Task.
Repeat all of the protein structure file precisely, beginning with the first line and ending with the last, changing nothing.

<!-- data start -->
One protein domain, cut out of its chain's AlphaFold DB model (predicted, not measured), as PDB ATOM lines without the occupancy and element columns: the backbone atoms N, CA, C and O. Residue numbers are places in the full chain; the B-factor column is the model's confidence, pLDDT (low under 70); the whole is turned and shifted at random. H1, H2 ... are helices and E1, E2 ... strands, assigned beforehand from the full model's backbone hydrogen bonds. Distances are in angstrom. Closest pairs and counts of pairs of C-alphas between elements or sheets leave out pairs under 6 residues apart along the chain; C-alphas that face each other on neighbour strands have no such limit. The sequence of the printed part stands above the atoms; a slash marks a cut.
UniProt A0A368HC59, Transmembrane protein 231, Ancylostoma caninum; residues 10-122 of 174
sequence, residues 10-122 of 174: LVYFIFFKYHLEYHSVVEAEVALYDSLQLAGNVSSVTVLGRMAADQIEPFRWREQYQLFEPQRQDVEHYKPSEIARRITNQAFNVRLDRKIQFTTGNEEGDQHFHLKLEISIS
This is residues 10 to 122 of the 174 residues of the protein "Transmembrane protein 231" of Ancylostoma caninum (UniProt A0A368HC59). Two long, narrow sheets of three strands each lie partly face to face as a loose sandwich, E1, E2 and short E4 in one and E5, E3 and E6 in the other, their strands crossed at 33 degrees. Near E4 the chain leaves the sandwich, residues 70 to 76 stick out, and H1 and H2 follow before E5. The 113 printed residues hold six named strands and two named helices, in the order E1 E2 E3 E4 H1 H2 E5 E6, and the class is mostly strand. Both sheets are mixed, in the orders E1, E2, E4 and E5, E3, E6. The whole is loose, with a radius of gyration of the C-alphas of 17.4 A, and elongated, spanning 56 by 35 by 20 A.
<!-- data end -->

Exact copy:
One protein domain, cut out of its chain's AlphaFold DB model (predicted, not measured), as PDB ATOM lines without the occupancy and element columns: the backbone atoms N, CA, C and O. Residue numbers are places in the full chain; the B-factor column is the model's confidence, pLDDT (low under 70); the whole is turned and shifted at random. H1, H2 ... are helices and E1, E2 ... strands, assigned beforehand from the full model's backbone hydrogen bonds. Distances are in angstrom. Closest pairs and counts of pairs of C-alphas between elements or sheets leave out pairs under 6 residues apart along the chain; C-alphas that face each other on neighbour strands have no such limit. The sequence of the printed part stands above the atoms; a slash marks a cut.
UniProt A0A368HC59, Transmembrane protein 231, Ancylostoma caninum; residues 10-122 of 174
sequence, residues 10-122 of 174: LVYFIFFKYHLEYHSVVEAEVALYDSLQLAGNVSSVTVLGRMAADQIEPFRWREQYQLFEPQRQDVEHYKPSEIARRITNQAFNVRLDRKIQFTTGNEEGDQHFHLKLEISIS
This is residues 10 to 122 of the 174 residues of the protein "Transmembrane protein 231" of Ancylostoma caninum (UniProt A0A368HC59). Two long, narrow sheets of three strands each lie partly face to face as a loose sandwich, E1, E2 and short E4 in one and E5, E3 and E6 in the other, their strands crossed at 33 degrees. Near E4 the chain leaves the sandwich, residues 70 to 76 stick out, and H1 and H2 follow before E5. The 113 printed residues hold six named strands and two named helices, in the order E1 E2 E3 E4 H1 H2 E5 E6, and the class is mostly strand. Both sheets are mixed, in the orders E1, E2, E4 and E5, E3, E6. The whole is loose, with a radius of gyration of the C-alphas of 17.4 A, and elongated, spanning 56 by 35 by 20 A.